This week we will mostly be concerning ourselves with goings-on in France, goings-on ahead of France and a dour week for rugby’s image…
It’s an oft-noted aspect among comments on various issues that there is currently little coverage afforded to the French Top 14 and ProD2 on this site, an aspect which I am informed is mostly to do with the dark and mysterious world of resources and budgets. Quel dommage, non?
But Loose Pass is currently enjoying a week-long sojourn on the outskirts of l’Ovalie, which has, as of the time of writing, sadly barely started, but it is not difficult to work out which current French rugby story is keeping the pundits and fans busy gossiping: the struggles of Toulon.
‘Toulon, a victory which hides nothing’ was Midi-Olympique’s verdict on the dire, drab 13-9 win over Brive, while both in the newspaper columns and in the TV pictures during ‘La Jour du Rugby’ at the weekend the verdict of the fans was clear: whistles, boos, catcalls. Toulon is not a healthy club at the moment.
“It’s not our normal level, I understand the frustrations of the fans,” said coach Patrice Collazo, while the week before the game was marked by club President Bernard Lemaitre lamenting the ‘lack of effort by some players (it seems Mourad Boujellal’s exit has actually changed very little in terms of boardroom rants). During the match, a banner was rolled out by a prominent fan club at the stadium during the match, reading “React, and honour our colours”; quite a thing to say at a club where ‘rouges et noirs’ is a gutturally-screamed pre-match battle-cry ritual.
Players have closed ranks well enough for now, but Saturday’s points hero Anthony Belleau confessed to being ‘sad’ at the criticism from the fans, pleading instead for solidarity, while although Toulon probably staved off accusations of crisis with the win, defeat next week at home to Racing – not at all inconceivable – would surely plunge a tempestuous club deep into trouble.
Leaving aside Toulon’s struggles though, it seems very clear just how much the rugby scene in France has changed over the past decade. The bottom four places in the table are occupied by Biarritz, Stade Francais, Perpignan and Clermont, which could quite easily have been a top four grouping not 10 years ago. But both Perpignan and Biarritz are finding their feet after a year or two spent in the ProD2, while Stade Francais’ win over Clermont on Sunday was a pretty ordinary game in every respect, marked mostly, in the words of one journalist, by an ‘immense lack of technical skill’ from both teams.
The exception to all of this is, of course, Toulouse, sitting pretty at the top of the table with six from six and running in tries for fun at times. The European weekends may reveal more, but it is difficult not to perceive the Toulousains as the best team in Europe by some distance at the moment… in second halves anyway.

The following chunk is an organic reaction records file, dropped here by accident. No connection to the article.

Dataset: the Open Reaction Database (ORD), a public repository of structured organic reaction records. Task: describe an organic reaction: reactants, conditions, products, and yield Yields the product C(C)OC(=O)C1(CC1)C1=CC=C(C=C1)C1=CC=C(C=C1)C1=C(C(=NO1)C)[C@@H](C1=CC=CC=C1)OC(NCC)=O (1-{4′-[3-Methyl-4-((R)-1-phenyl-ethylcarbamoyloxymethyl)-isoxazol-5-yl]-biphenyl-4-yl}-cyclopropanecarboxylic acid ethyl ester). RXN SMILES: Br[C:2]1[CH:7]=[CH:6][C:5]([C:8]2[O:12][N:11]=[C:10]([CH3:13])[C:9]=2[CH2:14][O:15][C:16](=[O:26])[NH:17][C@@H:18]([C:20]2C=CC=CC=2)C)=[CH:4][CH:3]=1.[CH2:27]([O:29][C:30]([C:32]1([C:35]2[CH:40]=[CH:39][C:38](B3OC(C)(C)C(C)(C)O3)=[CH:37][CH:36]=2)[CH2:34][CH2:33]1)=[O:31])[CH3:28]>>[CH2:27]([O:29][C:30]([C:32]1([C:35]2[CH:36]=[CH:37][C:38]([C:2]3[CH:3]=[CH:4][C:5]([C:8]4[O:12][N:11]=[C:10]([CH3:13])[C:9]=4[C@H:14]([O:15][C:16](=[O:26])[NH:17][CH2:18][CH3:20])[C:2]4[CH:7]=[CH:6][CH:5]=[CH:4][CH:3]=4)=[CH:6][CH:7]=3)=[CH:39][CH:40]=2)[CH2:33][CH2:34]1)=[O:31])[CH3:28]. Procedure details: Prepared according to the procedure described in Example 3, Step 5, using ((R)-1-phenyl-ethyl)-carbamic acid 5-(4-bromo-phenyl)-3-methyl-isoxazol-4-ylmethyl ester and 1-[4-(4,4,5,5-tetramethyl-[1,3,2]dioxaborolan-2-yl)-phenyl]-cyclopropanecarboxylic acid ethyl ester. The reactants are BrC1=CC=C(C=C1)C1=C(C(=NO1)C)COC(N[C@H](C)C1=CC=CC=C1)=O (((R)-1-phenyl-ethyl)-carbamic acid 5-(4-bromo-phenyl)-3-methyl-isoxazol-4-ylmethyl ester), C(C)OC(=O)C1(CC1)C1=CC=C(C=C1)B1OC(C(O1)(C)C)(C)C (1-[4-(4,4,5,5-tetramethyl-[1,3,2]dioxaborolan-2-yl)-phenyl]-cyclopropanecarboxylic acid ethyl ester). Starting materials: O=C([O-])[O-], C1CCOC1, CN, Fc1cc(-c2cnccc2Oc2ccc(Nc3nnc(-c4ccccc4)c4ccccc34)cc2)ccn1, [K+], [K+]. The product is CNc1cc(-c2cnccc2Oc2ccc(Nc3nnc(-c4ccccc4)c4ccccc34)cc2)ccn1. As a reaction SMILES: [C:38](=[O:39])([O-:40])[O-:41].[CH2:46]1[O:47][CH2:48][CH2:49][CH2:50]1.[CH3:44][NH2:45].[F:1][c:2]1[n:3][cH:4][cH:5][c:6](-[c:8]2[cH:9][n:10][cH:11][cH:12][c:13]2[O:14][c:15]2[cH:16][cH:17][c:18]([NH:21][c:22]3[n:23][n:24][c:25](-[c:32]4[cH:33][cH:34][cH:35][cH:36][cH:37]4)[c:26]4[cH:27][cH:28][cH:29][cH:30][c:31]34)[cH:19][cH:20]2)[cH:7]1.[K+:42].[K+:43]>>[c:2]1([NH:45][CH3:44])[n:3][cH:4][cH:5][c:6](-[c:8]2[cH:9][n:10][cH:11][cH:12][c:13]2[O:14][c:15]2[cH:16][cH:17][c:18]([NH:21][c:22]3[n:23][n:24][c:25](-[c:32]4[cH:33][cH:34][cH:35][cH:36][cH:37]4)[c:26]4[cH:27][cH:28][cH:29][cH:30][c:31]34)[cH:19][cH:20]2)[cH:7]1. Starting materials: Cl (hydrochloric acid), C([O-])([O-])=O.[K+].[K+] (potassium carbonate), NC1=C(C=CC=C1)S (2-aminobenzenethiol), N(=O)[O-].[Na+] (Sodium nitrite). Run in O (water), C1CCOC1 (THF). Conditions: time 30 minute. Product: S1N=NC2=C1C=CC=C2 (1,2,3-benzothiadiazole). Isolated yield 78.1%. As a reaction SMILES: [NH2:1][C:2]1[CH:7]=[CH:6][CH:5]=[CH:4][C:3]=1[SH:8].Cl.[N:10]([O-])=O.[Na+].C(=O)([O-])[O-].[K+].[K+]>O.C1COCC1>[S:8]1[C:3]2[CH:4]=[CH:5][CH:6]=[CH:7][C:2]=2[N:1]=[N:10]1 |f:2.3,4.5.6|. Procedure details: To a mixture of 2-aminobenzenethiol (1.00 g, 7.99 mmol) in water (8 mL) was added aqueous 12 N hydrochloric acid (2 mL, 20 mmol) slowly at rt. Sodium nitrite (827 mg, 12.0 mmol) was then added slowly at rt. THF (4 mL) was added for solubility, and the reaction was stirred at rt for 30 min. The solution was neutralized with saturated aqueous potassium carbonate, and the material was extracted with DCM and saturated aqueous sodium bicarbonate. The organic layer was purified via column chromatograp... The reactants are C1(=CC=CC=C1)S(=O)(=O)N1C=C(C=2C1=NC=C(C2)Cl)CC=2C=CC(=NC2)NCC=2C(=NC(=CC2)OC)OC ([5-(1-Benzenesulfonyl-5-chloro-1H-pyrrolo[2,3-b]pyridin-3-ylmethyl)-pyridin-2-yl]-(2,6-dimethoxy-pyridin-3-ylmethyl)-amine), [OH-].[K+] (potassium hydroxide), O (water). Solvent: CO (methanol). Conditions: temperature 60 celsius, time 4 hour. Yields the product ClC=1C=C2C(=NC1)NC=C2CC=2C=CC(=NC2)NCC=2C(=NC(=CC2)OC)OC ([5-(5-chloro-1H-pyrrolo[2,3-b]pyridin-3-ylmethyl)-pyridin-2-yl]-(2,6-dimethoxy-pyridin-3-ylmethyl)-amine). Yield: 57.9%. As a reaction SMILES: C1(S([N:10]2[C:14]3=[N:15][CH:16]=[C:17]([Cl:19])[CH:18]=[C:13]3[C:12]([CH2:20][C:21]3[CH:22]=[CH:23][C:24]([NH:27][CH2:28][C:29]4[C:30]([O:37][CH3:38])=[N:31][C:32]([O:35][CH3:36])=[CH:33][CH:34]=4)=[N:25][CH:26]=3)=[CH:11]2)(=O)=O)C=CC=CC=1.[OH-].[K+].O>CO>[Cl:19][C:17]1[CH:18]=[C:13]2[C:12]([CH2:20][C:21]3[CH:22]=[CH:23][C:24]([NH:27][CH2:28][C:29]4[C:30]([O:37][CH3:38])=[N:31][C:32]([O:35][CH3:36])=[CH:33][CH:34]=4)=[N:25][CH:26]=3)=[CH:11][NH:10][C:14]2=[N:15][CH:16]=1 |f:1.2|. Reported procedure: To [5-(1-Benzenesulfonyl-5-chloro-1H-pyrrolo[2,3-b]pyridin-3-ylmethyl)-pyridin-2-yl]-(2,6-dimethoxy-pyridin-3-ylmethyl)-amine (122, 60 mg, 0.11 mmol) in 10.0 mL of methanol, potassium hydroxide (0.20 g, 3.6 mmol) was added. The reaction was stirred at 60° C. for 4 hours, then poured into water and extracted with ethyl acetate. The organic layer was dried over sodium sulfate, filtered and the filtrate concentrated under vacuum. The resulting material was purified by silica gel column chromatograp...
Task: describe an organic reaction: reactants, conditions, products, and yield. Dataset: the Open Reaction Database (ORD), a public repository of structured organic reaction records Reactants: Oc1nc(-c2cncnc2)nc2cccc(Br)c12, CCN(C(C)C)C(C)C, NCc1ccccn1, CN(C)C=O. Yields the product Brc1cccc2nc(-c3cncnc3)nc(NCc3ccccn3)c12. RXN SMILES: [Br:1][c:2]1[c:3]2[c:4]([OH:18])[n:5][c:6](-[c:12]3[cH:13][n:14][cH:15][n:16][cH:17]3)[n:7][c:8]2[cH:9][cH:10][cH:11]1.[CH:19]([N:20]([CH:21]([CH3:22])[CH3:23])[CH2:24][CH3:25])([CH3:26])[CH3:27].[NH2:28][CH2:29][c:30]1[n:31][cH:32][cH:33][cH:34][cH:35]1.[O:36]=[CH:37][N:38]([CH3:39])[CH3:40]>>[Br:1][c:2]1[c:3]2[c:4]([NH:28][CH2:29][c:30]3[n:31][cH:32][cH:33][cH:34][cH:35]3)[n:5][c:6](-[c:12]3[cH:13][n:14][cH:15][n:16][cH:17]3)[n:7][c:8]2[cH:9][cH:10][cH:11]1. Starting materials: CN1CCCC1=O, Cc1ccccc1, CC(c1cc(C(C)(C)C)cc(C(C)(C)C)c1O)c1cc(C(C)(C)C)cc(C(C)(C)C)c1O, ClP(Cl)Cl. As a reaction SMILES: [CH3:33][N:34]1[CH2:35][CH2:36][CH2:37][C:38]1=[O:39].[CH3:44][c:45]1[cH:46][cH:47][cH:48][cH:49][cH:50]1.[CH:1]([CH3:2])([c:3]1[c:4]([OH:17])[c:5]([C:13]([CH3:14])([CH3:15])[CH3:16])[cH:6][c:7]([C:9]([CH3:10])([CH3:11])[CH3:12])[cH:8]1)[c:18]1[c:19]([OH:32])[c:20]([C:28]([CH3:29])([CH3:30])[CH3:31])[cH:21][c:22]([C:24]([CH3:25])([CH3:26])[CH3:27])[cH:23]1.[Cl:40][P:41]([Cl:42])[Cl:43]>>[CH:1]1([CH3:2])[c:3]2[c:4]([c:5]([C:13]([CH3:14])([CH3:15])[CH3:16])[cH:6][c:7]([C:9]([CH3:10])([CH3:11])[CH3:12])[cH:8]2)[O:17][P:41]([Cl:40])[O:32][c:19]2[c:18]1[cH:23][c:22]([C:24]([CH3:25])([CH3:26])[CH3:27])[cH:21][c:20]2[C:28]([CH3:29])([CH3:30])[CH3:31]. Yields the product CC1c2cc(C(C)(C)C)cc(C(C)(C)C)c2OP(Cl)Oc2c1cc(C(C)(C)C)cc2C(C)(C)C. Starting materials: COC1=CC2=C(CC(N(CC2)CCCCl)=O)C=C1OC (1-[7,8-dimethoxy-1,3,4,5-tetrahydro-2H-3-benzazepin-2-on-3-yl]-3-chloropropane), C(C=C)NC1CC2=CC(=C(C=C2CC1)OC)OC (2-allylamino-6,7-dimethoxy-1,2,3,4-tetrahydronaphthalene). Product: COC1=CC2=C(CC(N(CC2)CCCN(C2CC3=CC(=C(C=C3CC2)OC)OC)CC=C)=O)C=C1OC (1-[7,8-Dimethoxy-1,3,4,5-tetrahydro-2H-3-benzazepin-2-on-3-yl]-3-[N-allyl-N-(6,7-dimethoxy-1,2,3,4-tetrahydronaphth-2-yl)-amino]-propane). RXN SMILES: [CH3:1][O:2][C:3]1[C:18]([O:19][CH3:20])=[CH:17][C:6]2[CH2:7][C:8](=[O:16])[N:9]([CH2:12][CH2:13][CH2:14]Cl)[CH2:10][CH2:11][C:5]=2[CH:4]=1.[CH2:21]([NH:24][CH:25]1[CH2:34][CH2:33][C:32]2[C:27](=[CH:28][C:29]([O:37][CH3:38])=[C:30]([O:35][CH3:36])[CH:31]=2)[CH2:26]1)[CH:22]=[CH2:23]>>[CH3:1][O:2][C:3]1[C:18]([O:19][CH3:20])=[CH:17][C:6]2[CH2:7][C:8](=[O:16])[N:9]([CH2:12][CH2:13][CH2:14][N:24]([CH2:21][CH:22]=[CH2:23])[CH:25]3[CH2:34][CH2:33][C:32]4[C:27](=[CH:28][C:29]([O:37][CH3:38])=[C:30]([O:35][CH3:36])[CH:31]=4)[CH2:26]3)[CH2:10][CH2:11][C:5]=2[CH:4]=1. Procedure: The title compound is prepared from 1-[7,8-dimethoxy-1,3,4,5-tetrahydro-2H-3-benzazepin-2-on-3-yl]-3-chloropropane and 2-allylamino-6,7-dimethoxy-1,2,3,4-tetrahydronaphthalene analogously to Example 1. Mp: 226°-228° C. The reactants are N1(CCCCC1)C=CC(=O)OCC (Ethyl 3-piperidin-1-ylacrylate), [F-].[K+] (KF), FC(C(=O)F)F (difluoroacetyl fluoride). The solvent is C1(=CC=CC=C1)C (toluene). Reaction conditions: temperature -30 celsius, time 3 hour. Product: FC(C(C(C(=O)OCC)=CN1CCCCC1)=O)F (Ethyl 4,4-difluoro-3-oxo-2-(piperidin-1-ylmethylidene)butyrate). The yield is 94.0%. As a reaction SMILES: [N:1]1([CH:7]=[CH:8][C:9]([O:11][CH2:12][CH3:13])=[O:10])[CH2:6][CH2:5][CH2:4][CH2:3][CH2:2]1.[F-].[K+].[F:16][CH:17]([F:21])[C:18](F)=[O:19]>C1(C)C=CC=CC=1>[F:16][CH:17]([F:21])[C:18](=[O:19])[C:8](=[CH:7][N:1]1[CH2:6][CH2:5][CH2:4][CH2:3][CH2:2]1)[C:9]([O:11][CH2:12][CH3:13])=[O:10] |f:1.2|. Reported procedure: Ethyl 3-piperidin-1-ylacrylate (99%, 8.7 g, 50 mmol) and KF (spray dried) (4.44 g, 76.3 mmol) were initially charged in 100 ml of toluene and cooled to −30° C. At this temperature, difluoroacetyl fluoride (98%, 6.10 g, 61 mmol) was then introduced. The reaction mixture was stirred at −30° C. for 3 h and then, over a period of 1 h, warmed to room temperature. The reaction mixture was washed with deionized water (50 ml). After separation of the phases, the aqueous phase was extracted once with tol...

Some of their rugby in their 38-10 win over Pau was sublime, but they have been losing at half-time in three of their matches so far; coach Ugo Mola branded the first quarter of the game as ‘extremely poor’. The Leinsters and Exeters of this world will not be so forgiving.
🇨🇱 Scenes after Chile defeated Canada 33-24 in Valparaiso on Saturday.
— Planet Rugby (@PlanetRugby) October 11, 2021
New faces on the world stage
But how the power base between North and South America has shifted! France 2023 will be the first World Cup without Canada, while the USA’s defeat to Uruguay leaves them facing Canada’s conquerors in a home-and-away playoff which will be far, far closer than would have been the case a handful of years ago.
There are many reasons for it all, not least the willingness of the South American nations to get together coherent structures domestically as well as giving the Americas Rugby Championship (ARC) full attention.
Meanwhile Canada has barely recovered from some appalling mismanagement regarding contracts for Sevens and 15s players a few years ago while the Major League Rugby development in the USA has been desperately disappointing; and both countries are struggling with the intrusion of Sevens into both player pool, playing culture and calendar.
And while the ARC is a good outlet for both, the seasonal compromise by being in opposing hemispheres has made it tougher for the teams, still largely amateur, to get themselves organised properly.
The winner of USA v Chile also qualifies automatically, the loser goes into the repechage, which is no easy ticket. It is not inconceivable that France 2023 will not have the USA either, which would be a significant blow both to rugby in North America as well as to World Rugby’s potential marketing plans. A lot is riding on this one.
An ugly week
Leaving aside the congratulations though, Chile scrum-half Marcelo Torrealba also played his part in a rather ugly incident involving fingers in the eye of an opponent which has bizarrely gone unpunished this week – and although you can perhaps put it on a background of sour grapes, his was not the only transgression complained about by Canada’s players.
Fingers in the eye, a South African lock biting an opponent in the United Rugby Championship, continued passionate soundbites about what is head contact and what isn’t and fury at referees and citing officers… not the greatest week of rugby PR, was it?
But keep the faith: leaving aside the fracas that saw two players sent off between Agen and Narbonne, there was not a single red card across the Top 14 and ProD2 this weekend.
Loose Pass compiled by Lawrence Nolan